Published Jul 30, 2004

So I love my Dell Dimension D600. It’s reasonably fast, I actually like the keyboard, I haven’t had any trouble with the trackpoint (the complaints sound like people who didn’t realize that many Windows laptops have their trackpoints set to scroll and double-click and stuff like that with taps on the touchpad), I got a larger, slower, cooler hard drive so the wrist rest is never uncomfortable. I’m a little disappointed with the LCD, it’s only as good as my almost 5-year-old Powerbook’s was.

So the laptop itself is fine. The problem is the TrueMobile 2300 wireless router I got as an afterthought.

I figured, why not upgrade from my 4-year-old Apple Airport base station to something with 802.11g (speed) and 128-bit WEP or WPA (security)? The TrueMobile 2300 was just $80-something. A good buy. If it worked. Of course, it didn’t.

The connection was fast and secure, and the router was easy-to-manage. Unfortunately, the connection dropped all the time. One friend had to turn off the sound on their computer because I was playing a fricking symphony, I was dropping off and logging onto instant messenger so often. I couldn’t do e-mail, research, or update this blog, ‘cause I couldn’t stay on for more than a few minutes.

I tried to fix it myself, changing the router’s setup in various ways, to no avail. So I called Dell tech support. They were nice, and I was nice back. I explained how I’d approached the problem systematically, explained my setup, explained my lack of 2.4GHz phones, explained how the Airport base station had worked fine in exactly the same spot for eight months. Two seperate Dell techs worked on the unit, and sent me out a replacement. They were nice enough to send the replacement before I returned the broken unit, which was very convenient. Sadly I was not aware of the darker strategy which underlay the techs’ cooperative and helpful approach to fixing my three-week-old TrueMobile 2300.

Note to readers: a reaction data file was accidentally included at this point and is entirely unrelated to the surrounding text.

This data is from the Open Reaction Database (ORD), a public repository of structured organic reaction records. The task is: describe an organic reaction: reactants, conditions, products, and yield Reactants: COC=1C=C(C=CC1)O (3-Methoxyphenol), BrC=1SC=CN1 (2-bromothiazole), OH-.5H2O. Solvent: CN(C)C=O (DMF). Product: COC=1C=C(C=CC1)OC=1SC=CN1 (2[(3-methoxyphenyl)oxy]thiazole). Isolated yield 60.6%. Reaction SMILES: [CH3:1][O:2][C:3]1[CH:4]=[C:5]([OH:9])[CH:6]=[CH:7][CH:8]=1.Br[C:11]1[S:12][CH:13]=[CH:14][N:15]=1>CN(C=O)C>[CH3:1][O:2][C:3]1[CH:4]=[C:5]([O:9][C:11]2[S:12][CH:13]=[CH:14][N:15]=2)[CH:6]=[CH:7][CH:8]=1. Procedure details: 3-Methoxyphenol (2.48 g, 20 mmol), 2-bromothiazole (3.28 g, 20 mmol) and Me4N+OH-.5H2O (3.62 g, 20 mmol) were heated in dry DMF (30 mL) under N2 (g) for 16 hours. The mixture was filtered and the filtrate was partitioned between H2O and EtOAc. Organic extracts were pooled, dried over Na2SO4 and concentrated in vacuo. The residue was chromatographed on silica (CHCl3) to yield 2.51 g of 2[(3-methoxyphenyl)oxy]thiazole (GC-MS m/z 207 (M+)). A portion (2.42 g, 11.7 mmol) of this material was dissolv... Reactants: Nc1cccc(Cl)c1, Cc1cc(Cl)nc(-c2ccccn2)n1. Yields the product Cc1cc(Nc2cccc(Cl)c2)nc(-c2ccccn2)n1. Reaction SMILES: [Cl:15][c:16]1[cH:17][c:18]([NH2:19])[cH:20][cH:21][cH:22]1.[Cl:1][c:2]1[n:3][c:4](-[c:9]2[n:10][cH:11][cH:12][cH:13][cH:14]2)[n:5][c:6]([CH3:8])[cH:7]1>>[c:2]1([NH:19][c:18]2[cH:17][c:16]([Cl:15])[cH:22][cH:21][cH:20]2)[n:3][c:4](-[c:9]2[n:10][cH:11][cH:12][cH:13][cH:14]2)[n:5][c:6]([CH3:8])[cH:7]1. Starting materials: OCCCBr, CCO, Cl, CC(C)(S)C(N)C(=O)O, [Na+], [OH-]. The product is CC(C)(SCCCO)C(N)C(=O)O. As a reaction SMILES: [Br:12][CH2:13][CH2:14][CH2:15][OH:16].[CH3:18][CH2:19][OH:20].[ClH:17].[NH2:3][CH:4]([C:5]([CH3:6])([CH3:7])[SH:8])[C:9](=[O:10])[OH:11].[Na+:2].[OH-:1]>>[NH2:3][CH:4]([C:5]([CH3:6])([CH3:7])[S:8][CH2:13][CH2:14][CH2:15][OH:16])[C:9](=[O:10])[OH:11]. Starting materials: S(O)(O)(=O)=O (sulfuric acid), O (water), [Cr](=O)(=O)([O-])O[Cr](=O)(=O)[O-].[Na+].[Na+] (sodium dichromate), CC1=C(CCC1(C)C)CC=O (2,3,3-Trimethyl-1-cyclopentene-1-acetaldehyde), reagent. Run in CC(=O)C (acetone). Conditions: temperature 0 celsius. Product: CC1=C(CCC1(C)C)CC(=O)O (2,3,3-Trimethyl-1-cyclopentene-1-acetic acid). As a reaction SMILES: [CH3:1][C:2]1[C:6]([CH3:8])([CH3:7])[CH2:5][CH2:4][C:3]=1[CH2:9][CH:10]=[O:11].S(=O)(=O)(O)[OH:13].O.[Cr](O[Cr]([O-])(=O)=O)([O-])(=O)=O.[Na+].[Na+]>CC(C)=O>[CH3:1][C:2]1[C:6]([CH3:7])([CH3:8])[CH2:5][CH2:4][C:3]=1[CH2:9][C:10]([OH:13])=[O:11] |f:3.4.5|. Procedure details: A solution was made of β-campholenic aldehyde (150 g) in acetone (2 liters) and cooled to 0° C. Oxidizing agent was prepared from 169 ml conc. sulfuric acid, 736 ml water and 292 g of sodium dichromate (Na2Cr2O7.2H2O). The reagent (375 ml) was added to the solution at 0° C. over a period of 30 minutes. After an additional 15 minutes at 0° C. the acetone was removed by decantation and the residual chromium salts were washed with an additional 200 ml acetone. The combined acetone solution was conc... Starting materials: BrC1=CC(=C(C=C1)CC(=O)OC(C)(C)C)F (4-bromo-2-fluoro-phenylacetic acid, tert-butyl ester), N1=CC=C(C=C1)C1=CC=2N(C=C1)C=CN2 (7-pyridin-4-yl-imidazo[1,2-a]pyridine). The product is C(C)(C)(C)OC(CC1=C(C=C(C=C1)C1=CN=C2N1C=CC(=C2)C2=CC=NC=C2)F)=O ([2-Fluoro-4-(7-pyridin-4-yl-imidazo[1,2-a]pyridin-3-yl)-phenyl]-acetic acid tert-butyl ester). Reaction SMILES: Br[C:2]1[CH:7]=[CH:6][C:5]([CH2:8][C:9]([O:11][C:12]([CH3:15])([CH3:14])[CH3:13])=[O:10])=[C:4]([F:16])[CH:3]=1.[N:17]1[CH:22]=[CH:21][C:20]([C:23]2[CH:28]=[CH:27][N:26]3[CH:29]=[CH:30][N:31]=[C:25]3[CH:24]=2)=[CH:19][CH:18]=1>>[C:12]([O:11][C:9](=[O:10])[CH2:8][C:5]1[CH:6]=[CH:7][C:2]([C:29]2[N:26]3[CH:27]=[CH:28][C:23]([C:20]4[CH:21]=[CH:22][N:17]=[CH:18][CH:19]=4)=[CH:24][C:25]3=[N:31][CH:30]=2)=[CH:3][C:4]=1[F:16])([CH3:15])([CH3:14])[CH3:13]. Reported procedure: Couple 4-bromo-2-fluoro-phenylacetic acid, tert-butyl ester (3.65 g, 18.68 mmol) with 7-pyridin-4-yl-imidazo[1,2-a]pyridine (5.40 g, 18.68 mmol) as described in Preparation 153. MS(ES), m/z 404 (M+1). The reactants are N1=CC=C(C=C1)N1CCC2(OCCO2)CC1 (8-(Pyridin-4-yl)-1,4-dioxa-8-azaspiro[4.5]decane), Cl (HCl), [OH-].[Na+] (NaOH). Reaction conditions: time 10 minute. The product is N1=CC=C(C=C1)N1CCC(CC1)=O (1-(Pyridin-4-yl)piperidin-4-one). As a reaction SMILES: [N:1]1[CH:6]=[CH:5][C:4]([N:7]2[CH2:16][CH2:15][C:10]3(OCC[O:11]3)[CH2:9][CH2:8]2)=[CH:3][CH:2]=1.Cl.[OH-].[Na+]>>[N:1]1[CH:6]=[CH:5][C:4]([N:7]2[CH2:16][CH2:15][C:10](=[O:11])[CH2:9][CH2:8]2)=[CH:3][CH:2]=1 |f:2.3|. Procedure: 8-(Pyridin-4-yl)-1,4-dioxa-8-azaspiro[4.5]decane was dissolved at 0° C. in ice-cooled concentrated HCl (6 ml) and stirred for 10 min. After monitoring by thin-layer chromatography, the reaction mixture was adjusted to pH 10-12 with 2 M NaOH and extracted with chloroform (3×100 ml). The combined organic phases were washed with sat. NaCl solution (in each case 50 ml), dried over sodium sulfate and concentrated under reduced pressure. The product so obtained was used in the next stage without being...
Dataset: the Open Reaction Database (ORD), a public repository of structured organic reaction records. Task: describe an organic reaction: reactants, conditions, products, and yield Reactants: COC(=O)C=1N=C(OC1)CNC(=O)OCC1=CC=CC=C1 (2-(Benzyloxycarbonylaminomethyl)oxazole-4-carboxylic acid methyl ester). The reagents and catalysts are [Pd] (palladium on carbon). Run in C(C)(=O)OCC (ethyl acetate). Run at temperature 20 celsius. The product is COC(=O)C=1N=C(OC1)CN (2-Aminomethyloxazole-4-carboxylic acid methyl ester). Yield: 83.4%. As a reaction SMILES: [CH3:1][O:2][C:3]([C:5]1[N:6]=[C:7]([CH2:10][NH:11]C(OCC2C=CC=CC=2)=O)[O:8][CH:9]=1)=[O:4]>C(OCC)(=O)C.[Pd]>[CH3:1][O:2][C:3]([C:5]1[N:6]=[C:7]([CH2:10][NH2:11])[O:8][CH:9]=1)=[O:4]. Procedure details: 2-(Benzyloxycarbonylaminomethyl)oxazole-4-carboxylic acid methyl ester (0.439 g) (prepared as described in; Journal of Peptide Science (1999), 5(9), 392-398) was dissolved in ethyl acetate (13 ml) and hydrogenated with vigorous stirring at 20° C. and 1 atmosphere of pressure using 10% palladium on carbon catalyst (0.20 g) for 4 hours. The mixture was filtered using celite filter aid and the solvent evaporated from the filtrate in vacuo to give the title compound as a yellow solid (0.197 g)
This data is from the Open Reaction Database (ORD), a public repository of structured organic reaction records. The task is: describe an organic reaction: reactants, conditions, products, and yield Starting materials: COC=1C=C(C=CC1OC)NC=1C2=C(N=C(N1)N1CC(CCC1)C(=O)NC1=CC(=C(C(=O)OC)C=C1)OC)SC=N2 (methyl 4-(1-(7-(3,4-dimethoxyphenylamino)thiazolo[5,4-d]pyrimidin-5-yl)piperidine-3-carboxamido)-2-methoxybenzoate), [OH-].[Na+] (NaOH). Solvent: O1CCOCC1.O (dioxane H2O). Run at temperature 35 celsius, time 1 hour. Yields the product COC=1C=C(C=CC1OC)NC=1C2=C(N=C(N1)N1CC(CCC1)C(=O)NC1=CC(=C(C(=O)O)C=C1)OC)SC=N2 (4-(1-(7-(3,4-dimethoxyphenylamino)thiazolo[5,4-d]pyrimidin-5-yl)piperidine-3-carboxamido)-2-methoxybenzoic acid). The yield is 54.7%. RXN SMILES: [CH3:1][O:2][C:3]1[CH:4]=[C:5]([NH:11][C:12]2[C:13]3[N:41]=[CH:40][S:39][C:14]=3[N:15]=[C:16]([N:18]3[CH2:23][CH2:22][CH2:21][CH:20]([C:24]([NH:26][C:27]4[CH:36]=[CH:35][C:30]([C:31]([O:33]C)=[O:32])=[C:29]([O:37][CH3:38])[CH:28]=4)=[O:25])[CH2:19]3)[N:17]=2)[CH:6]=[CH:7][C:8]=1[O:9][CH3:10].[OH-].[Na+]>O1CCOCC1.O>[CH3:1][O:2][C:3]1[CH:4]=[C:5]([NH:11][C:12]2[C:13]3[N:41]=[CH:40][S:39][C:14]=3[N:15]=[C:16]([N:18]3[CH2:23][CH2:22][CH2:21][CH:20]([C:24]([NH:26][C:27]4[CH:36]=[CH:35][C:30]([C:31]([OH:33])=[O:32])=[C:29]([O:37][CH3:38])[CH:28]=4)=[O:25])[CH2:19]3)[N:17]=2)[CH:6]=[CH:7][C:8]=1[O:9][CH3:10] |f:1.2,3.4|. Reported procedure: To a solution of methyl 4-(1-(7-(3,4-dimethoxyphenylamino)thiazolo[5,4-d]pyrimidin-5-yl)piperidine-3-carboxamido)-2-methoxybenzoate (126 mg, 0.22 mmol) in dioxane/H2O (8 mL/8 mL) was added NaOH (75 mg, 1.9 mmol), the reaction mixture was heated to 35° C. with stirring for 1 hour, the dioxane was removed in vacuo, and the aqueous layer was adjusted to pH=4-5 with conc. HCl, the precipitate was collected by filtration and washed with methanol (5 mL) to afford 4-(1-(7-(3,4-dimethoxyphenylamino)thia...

The replacement worked no better. Since the unit, and probably the design, is faulty, and I got two that didn’t work, I didn’t want to keep my TrueMobile 2300. I just wanted to send it back. But the kindly techs spent an entire phone call trying to get the thing to work. They were so nice and knowledgeable, I was happy to give it until the next day.

But the next day was no better. I set up the Airport again to double-check that I wasn’t missing some environmental source of interference, and to confirm that it wasn’t the TrueMoble 1300 card in my Latitude D600 that was the problem. But everything works with the Airport, so clearly the problem is the TrueMobile 2300 router. So I called Customer Service; with two bad units, I should simply be able to return the product, right?

Wrong. See, while I was waiting for the first replacement, my 21-day return deadline passed. After that, nothing can get the unit returned. Now I have a third new TrueMobile 2300, and a nasty letter telling me I need to send back the broken one they last sent me. It’s an $80 product. What’s worth fighting over? All I can think now is how much trouble I had over this $2000+ purchase because of this $80 item. I’ll certainly never buy another Dell peripheral; taking back the broken item would’ve been no skin off anybody’s stiff upper lip. Ah well, I’m probably going back to a Mac in a few years anyway.